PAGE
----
There's been a lot of hand wringing about how the United States is falling behind in science education. Now, it looks as though America may be losing its edge in reading and literacy, too. Six years after No Child Left Behind was signed into law—and U.S. schools began throwing resources into teaching all kinds of kids to read and read well—fourth-graders in the United States are doing no better in reading than they were in 2001, according to the results of an international reading test released this week.
Fourth-grade students from 10 countries and jurisdictions—including Russia, Hong Kong, Singapore, Italy, Sweden and Canada—did better than American kids, according to the Progress in International Reading Literacy Study (PIRLS) released by Boston College. In 2001 only three countries did better than U.S. kids in reading.
Here's what's puzzling: If you believe the numbers the U.S. Department of Education churns out, the reading scores of American fourth-graders should be rising. According to the most recent National Assessment of Educational Progress scores, known as the Nation’s Report Card, fourth-grade reading scores have improved—and not just a little. Between 2001 and 2007, according to the Department of Education, reading scores for fourth-graders jumped eight points, from 213 to 221. Eighth-grade reading scores have remained flat.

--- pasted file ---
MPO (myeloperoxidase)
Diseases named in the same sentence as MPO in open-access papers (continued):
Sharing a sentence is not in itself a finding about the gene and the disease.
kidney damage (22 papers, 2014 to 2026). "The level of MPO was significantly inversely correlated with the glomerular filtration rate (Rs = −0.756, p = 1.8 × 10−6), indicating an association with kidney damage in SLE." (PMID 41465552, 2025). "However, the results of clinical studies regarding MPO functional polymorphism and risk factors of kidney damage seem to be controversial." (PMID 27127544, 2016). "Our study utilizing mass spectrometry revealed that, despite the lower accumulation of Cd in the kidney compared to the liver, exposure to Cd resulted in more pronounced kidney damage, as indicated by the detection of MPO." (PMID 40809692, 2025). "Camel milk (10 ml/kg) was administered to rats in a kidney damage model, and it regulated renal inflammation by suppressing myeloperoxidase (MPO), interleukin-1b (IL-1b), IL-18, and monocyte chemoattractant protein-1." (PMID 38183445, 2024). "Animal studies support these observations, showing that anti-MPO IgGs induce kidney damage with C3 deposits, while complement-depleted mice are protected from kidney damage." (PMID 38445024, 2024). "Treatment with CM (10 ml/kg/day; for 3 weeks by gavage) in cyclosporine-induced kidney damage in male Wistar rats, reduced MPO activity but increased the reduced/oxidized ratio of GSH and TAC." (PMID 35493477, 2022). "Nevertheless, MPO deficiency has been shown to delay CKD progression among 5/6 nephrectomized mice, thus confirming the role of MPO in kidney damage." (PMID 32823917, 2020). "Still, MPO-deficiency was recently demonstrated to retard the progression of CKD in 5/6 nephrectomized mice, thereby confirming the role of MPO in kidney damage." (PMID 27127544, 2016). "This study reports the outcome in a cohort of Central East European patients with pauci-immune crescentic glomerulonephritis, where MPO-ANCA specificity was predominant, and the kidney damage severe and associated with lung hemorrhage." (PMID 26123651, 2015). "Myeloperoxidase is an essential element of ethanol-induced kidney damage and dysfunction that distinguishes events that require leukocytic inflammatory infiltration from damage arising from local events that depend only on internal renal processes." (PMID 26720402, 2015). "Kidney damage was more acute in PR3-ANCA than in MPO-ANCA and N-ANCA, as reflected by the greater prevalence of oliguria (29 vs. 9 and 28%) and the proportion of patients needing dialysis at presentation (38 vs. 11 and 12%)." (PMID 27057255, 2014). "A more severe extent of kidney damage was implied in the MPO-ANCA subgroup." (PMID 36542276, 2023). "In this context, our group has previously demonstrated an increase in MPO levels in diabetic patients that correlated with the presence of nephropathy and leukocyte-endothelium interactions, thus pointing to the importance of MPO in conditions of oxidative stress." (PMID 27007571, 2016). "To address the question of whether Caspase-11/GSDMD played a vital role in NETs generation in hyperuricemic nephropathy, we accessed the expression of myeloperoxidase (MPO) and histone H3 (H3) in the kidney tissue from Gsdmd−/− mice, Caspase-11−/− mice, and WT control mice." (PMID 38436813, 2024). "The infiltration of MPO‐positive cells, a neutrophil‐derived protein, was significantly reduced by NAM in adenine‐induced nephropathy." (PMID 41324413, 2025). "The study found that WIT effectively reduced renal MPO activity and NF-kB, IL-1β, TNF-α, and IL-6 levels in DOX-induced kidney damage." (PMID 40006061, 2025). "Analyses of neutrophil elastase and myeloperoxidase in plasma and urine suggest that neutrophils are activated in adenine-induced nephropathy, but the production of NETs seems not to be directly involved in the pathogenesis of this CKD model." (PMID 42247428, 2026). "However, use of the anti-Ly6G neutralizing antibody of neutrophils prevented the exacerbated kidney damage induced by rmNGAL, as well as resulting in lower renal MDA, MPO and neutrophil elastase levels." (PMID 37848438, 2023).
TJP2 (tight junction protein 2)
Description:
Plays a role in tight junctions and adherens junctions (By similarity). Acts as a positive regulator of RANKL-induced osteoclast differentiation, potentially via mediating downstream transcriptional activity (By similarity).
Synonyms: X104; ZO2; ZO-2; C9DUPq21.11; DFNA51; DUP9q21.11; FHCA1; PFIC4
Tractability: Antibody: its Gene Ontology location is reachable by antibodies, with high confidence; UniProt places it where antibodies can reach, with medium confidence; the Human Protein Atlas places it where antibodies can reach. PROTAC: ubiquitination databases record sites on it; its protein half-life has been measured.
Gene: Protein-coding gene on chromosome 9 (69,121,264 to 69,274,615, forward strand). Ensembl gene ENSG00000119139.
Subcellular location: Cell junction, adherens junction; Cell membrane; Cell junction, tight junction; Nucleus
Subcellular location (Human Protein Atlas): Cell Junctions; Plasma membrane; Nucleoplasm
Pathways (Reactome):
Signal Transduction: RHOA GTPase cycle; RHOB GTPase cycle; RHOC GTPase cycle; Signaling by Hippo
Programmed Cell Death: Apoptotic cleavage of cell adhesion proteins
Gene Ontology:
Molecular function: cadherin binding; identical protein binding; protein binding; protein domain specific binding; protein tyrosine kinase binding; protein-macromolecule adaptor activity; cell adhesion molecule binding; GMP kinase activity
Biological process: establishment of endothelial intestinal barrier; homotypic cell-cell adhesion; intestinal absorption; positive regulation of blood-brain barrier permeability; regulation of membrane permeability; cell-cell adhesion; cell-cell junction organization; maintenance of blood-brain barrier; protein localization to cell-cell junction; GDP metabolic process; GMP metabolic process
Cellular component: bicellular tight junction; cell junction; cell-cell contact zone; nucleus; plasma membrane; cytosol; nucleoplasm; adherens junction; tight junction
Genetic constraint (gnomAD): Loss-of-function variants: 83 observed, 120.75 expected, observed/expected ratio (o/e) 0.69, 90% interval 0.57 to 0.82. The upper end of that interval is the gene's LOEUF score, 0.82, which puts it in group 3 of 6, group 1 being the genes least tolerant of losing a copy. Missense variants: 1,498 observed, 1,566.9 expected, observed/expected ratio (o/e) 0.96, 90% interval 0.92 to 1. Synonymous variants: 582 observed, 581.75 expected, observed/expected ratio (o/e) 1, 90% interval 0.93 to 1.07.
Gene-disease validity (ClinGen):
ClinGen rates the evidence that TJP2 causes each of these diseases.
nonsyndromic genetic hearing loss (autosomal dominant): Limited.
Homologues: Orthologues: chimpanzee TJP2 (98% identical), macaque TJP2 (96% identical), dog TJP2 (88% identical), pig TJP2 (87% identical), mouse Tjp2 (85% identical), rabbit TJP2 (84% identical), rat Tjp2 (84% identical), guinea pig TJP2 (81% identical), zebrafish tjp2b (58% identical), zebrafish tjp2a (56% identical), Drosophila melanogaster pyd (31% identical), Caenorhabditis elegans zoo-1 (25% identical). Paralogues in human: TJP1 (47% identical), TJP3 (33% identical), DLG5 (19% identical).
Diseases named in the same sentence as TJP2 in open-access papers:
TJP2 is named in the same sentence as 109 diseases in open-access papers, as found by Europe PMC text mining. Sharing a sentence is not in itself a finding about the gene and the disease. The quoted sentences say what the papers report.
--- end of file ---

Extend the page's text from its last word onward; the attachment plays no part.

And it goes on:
Those national scores have been hailed by supporters of No Child Left Behind as evidence that the controversial federal education reform law is working. To be sure, teachers are doing their level best to comply. To make sure kids meet the state guidelines, as the law mandates, classrooms—even in kindergarten and first grade—have adopted literacy-soaked curriculums and focused more of the school day on reading instruction, often at the expense of recess, gym and even science and social studies. The PIRLS data confirms that the hours teacher spend on explicit reading instruction is higher in the United States than the international average.
So why are American kids falling behind internationally? Maybe because school can't do everything. According to a report released last week by the National Endowment for the Arts, 60 percent of 8-to-10-year-olds report reading less than 30 minutes a day for pleasure. Almost 40 percent read less than five minutes a day. At the same time, the governments in Hong Kong and Singapore, which leapfrogged over the United States' test scores between 2001 and 2007, have launched massive public awareness campaigns touting the importance of reading in school and at home.
Anyone for a trip to the library?